doi:10.1093/nar/gkt979
PMCID: PMC3965094  PMID: 24163254
2.  Comprehensive Skeletal Phenotyping and Linkage Mapping in an Intercross of Recombinant Congenic Mouse Strains HcB-8 and HcB-23 
Cells, Tissues, Organs  2011;194(2-4):244-248.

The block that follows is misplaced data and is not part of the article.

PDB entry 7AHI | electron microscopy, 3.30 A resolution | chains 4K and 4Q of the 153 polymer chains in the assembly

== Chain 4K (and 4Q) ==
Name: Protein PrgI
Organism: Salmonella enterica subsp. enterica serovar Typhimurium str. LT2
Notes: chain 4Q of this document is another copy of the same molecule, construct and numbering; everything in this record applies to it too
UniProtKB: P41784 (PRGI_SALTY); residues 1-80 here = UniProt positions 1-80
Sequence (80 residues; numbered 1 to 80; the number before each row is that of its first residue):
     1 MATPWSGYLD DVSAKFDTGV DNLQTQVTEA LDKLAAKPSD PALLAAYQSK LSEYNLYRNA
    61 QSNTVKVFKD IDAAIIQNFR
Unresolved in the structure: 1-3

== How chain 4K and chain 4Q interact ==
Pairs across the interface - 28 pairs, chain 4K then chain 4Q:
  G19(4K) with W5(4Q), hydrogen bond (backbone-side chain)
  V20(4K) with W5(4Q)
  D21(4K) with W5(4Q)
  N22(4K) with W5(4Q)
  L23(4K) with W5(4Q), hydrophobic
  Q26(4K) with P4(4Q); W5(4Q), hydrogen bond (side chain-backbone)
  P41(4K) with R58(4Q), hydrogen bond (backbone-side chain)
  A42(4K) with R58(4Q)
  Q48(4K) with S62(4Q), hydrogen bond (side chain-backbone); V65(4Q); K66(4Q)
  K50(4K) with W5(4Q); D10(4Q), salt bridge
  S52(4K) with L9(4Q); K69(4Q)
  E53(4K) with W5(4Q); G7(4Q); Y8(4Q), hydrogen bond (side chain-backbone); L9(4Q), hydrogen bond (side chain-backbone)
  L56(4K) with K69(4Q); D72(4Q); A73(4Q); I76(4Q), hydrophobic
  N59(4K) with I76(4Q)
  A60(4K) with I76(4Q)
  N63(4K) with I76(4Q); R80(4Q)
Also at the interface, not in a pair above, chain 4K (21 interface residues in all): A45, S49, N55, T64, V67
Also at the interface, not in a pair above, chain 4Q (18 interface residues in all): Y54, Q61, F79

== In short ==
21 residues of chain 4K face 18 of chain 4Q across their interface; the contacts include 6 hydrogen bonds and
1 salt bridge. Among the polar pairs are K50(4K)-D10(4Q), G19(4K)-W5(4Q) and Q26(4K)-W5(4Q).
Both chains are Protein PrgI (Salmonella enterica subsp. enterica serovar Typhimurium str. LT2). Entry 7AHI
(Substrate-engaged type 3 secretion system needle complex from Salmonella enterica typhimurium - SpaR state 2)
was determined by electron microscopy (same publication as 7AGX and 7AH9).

Bone biomechanical performance is a complex trait or, more properly, an ensemble of complex traits. Biomechanical performance incorporates flexibility under loading, yield and failure load, and energy to failure; all are important measures of bone function. To date, the vast majority of work has focused on yield and failure load and its surrogate, bone mineral density. We performed a reciprocal intercross of the mouse strains HcB-8 and HcB-23 to map and ultimately identify genes that contribute to differences in biomechanical performance. Mechanical testing was performed by 3-point bending of the femora. We measured femoral diaphysis cross-sectional anatomy from photographs of the fracture surfaces. We used beam equations to calculate material level mechanical properties. We performed a principal component (PC) analysis of normalized whole bone phenotypes (17 input traits). We measured distances separating mandibular landmarks from calibrated digital photographs and performed linkage analysis. Experiment-wide α = 0.05 significance thresholds were established by permutation testing. Three quantitative trait loci (QTLs) identified in these studies illustrate the advantages of the comprehensive phenotyping approach. A pleiotropic QTL on chromosome 4 affected multiple whole bone phenotypes with LOD scores as large as 17.5, encompassing size, cross-sectional ellipticity, stiffness, yield and failure load, and bone mineral density. This locus was linked to 3 of the PCs but unlinked to any of the tissue level phenotypes. From this pattern, we infer that the QTL operates by modulating the proliferative response to mechanical loading. On this basis, we successfully predicted that this locus also affects the length of a specific region of the mandible. A pleiotropic locus on chromosome 10 with LOD scores displays opposite effects on failure load and toughness with LOD scores of 4.5 and 5.5, respectively, so that the allele that increases failure load decreases toughness. A chromosome 19 QTL for PC2 with an LOD score of 4.8 was not detected with either the whole bone or tissue level phenotypes. We conclude that first, comprehensive, system-oriented phenotyping provides much information that could not be obtained by focusing on bone mineral density alone. Second, mechanical performance includes inherent trade-offs between strength and brittleness. Third, considering the aggregate phenotypic data allows prediction of novel QTLs.